The Sheik's Kidnapped Bride(Desert Rogues, Book 1)(5) by Susan Mallery
The manager bowed again. “It is our great pleasure to have you as our guest, Prince Khalil. My staff is here to serve you.”
“Yes. Good night.”
Dora still couldn’t believe she was in this room, listening to this conversation. She had to keep telling herself to press her lips together so that her mouth wouldn’t fall open in shock. She hadn’t known that suites like this existed, let alone ever dreamed that she might spend the night in one. Or maybe Khalil planned to give her a small room somewhere else. Who cares, she thought, suppressing a grin. Any room in this place was going to be fabulous.
Khalil spoke to the two suits, and they disappeared down the hall. Then he turned to her. “I find the bodyguards tiresome,” he said. “However, my father insists my two brothers and I are protected when we travel away from El Bahar.”
“It seems like a sound precaution,” she offered, not sure if a comment was expected.
“I suppose. They stay in the suite and accompany me when I leave. But they are discreet and won’t be in your way.”
“I appreciate that,” she said. How nice to know that the bodyguards wouldn’t inconvenience her. And to think she’d been so darned worried about that, too.
“As you heard, your clothes are in your room. I ordered a light supper. That should be in your room, as well. I would like to begin our work day promptly at eight. The office is over that way.” He pointed to the hallway on the left.
“I’ll be there,” she told him. “If I get lost, I’ll phone for one of the maids to show me the way.”
“I think you’re intelligent enough to find it on your own.”
As he spoke, he smiled at her. She suddenly found herself slightly breathless and had to clear her throat before she could speak.
“I’ll do my best.” She took a step toward the bedrooms, then paused. “What do I call you? Your Highness? Prince Khalil?”
“Khalil is fine.”
She took another step, stopped and turned to face him. He was tall and forbidding in a deliciously handsome way. For a second, Dora wished that she was as beautiful as the Bambis of this world, that God hadn’t been quite so generous with brains and had instead given her a pretty face or a killer body. But He hadn’t, and she really didn’t want to give up her intelligence. Not after she’d gotten used to it being around.
“Thank you,” she said simply. “You were very kind to me today, and I appreciate it.”
He waved off her words. “My act of kindness as you call it, turned into my own good fortune. I would not have survived another day with that woman tormenting me. Good night, Dora.”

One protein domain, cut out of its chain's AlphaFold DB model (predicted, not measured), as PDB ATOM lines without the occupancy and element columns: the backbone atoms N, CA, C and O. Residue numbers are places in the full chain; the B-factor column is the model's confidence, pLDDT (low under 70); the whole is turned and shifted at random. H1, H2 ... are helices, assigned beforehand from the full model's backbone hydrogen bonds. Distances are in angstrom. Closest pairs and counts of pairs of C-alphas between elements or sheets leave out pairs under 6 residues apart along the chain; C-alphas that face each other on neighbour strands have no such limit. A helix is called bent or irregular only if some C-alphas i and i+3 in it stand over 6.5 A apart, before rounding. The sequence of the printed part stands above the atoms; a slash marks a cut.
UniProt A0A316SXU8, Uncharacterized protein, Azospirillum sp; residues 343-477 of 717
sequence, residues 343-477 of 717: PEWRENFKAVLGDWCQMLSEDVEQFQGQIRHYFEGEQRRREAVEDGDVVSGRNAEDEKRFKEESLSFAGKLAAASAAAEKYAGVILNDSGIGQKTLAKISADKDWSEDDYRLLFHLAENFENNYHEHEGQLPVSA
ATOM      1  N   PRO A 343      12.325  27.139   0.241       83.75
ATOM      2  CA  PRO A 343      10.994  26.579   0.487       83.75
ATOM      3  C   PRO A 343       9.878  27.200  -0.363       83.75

His final words were a dismissal, and she took the hint, heading in the direction of the bedrooms.
It wasn’t hard to figure out which was hers. Two doors were already closed and a third led to a huge master suite. She had a brief impression of a four-poster bed large enough to comfortably sleep four, a sitting area, complete with fireplace, and fantasy bathroom beyond. Then she made her way to the open door at the end of the hall.
The large space had been decorated with blues and golds. The furniture looked French and highly polished. A small table in the corner contained a room service tray, and more than a half-dozen shopping bags were lined up in front of the queen-size bed.
Dora hesitated, not sure which to deal with first, then her stomach growled, and she remembered that she hadn’t eaten since early that morning, back in her apartment in Los Angeles. She sat down and made quick work of the salad and roll, then moved on to the delicately flavored chicken, served with baby vegetables and saffron rice. She saved the gooey chocolate dessert for later.
Still sipping her glass of chardonnay, she moved to the bed and settled on the mattress. As she did so, the mirror on the dresser opposite reflected her image. She stared at herself and resisted the need to groan aloud.
She was a mess. Whatever makeup she put on that morning had either faded or drifted under her eyes, leaving her skin sallow and smudgy looking. Her short, dark hair had gone flat, and the ill-fitting wedding dress billowed out around her in a most unflattering way.
“My life is a mess,” she told her reflection and didn’t get a single argument in return.
Twelve hours earlier, she’d been happy and content, planning her wedding, preparing to travel to Boston with her boss-fiancé. Now she was alone in New York, at the mercy of a virtual stranger. Granted, the stranger was a prince, and how many people could say that about their rescuer? But he was hardly more than a temporary refuge. When her two weeks were up, she was going to have to return to the disaster that was her current circumstances. She would probably even have to face Gerald again.
The thought made her shiver, so she pushed it away. Instead of dwelling on something horrible, she bent over and pulled the first shopping bag onto the bed, then dumped the contents. She did the same with the next bag and the next until they were all empty and a huge pile of wonderfully expensive new garments surrounded her.
There were shoes and bras and nightgowns and dresses and skirts and blouses. A tissue-wrapped box contained an entire set of makeup and brushes. Another zippered case had been filled with toiletries.
She stood up and yanked off the wedding gown, tossing it into a heap in the corner, then pulled on the first dress, a soft blue silk shift that skimmed over her full hips. Delicate roses in a slightly darker shade of blue had been embroidered into the shoulder and upper bodice, drawing the eye higher on her body and actually making her looked balanced.
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